Transboundary Environmental Security in the Mekong River Basin
On September 7, 2012, the largest of the eight dams on the Chinese side of the Upper Mekong River came online in Pu’er, Yunnan Province. The Nuozhadu hydroelectric station, Asia’s tallest dam, turned on the first of its nine generating units that will supply 23.9 billion kilowatts of energy by 2014. Two months later, Laos announced that it was going ahead with the construction of the Xayaburi Dam and broke ground shortly thereafter, despite continued opposition from Cambodia and Vietnam. Indeed, like falling dominos, dams are cascading down the Mekong River. Laos, Thailand, and Cambodia together have proposed a total of 12 dams on the lower Mekong that threaten to irreparably harm the ecology of Southeast Asia’s most vital river.
On December 6, two leading experts on the Mekong, Ed Grumbine and Richard Cronin, spoke at a China Environment Forum and ECSP meeting at the Woodrow Wilson Center about the transboundary impacts of dam development on the Mekong.
Choke Point: Dams
Dams exacerbate many of the existing pressures on the Mekong Basin, such as decreasing water quality, growing food demands, and poor land management practices. Dr. Grumbine, visiting fellow at the Kunming Institute of Botany, presented an integrated framework for examining the transboundary environmental security problems in the Mekong Basin. Dr. Grumbine cited the China Environment Forum’s Choke Point work on the water-energy-food nexus as an example of developing the necessary integrated transboundary approach to these complex transboundary problems in the Mekong River Basin.
Some of the key drivers threatening environmental security in the basin are unearthed through the examination of the water-energy-food confrontations. For example, the Nuozhadu dam is securing water for Yunnan’s main tea and coffee plantation area and supplying energy for the booming urban and industrial province of Guangdong Province. The dam exemplifies China’s development model, which prioritizes infrastructure and technology development to supply energy and water over efforts to promote conservation. For example, the Chinese agricultural sector very inefficiently uses 62% of the country’s water. To simultaneously quench the thirst of massive urbanization, industrialization, and energy development, China focuses more on energy intensive water transfer projects and desalination plants than policies to improve efficiencies. On top of these pressures, China is on the edge of falling below the minimum amount of arable land required to feed its people. Some other facts Dr. Grumbine highlighted include:
- There are over 100 dams proposed in the entirety of the Mekong River Basin, including over 20 on the mainstream. China is financing over 103 dams in Southeast Asia alone.
- Dams on the mainstream of the lower Mekong River threaten the livelihoods of 2.1 million people who rely on the abundant supply of migratory fish in the river, as the dams would block migration. Furthermore, as Richard Cronin pointed out, 17 million people rely on these fish for 60-80% of their protein. These fish species would surely be decimated if dam development continues.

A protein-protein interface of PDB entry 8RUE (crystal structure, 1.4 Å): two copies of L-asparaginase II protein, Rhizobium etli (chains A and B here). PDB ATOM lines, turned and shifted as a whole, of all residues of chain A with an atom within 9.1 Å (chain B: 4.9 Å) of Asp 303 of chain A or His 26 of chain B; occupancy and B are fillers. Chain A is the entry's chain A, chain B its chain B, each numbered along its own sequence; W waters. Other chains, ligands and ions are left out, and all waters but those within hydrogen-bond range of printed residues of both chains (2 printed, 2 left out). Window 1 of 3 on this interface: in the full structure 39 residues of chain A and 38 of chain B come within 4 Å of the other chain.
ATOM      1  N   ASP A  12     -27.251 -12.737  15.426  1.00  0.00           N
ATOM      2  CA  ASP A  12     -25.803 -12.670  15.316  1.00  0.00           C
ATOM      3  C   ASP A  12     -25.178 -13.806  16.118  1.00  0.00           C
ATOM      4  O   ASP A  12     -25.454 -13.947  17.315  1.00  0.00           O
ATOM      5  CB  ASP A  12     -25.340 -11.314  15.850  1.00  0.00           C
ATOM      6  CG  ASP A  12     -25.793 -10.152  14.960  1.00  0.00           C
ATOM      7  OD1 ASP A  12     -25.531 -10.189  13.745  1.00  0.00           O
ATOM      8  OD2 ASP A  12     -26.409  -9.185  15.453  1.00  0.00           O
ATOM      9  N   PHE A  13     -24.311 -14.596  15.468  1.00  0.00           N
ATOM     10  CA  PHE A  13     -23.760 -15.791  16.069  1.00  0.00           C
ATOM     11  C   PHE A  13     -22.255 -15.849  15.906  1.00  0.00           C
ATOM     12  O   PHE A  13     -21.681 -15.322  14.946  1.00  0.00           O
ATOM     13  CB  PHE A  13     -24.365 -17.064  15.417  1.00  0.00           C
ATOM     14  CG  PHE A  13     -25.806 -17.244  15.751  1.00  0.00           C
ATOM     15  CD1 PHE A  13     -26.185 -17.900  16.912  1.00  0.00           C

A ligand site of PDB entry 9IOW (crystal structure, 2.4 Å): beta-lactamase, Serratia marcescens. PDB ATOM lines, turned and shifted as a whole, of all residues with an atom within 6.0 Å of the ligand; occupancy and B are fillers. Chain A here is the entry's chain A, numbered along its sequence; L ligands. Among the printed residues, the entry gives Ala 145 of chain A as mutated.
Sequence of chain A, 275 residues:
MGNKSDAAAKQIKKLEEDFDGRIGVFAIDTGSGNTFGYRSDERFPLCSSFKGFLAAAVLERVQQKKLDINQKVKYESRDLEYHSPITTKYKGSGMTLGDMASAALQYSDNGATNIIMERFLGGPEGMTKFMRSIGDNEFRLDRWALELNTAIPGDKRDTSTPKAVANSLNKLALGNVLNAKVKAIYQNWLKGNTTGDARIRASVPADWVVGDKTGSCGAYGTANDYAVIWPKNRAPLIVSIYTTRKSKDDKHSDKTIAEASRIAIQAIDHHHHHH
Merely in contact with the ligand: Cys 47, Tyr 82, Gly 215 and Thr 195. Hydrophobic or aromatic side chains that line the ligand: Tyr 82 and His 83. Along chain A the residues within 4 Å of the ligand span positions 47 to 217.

- Climate change threatens Asian rivers’ water supply: the Tibetan Plateau. Himalayan glaciers, which ultimately supply over 3 billion people with water, are melting at a rate faster than anywhere else in the world.
Busting Dam Myths
Using the context established by Dr. Grumbine’s presentation, Richard Cronin, Senior Associate at the Stimson Center, focused on the potential impacts of dam development in the lower Mekong. China’s eight dams on the upper Mekong have essentially set the precedent for construction of lower Mekong dams. These dams in Yunnan Province will eventually hold 30 billion cubic meters of water while trapping 80 percent of the river’s nutrient rich silt. The lower water and silt flows have significant implications for downstream water management, the viability of lower Mekong dams, and the maintenance of the Mekong River Delta, which rising sea levels from climate change are already threatening to submerge. The Mekong River Delta is responsible for 50 percent of Vietnam’s rice crop and 25 percent of its GDP. Mr. Cronin then went on to dispel three myths about dam development along the Mekong:
- Myth: Big dams are needed for development. False. This is a discredited 1930’s concept; in fact, more people are impoverished than benefit from the construction of dams. The value added of these projects is dwarfed by the social and environmental costs.
- Myth: Hydropower is a clean source of energy. False. When vegetation rots under water after the flooding of dam reservoirs, large amounts of methane are released. Furthermore, many dams are accompanied by coal power plants for auxiliary power during the dry season.
- Myth: Dams are critical to future power needs. False. Thailand consistently overestimates future power demand, and all mainstream dams are projected to have contributed to 6-8 percent of electricity demand in 2030—an amount that could easily be made up for in energy efficiency improvements.
In his conclusion, Mr. Cronin laid out urgent action issues for the region going forward. These included effectively engaging China, securing future Mekong River Commission cooperation by upholding treaty protocol and issuing credible transboundary EIAs and SIAs, and adopting a “Mekong Standard” for maximum acceptable transboundary damage. Finally, he explained critical long term needs for the future: better governance and capacity of the region’s governments, more empowered civil societies, and international support for sustainability in the region.
The Wilson Center's Environmental Change and Security Program cosponsored this meeting.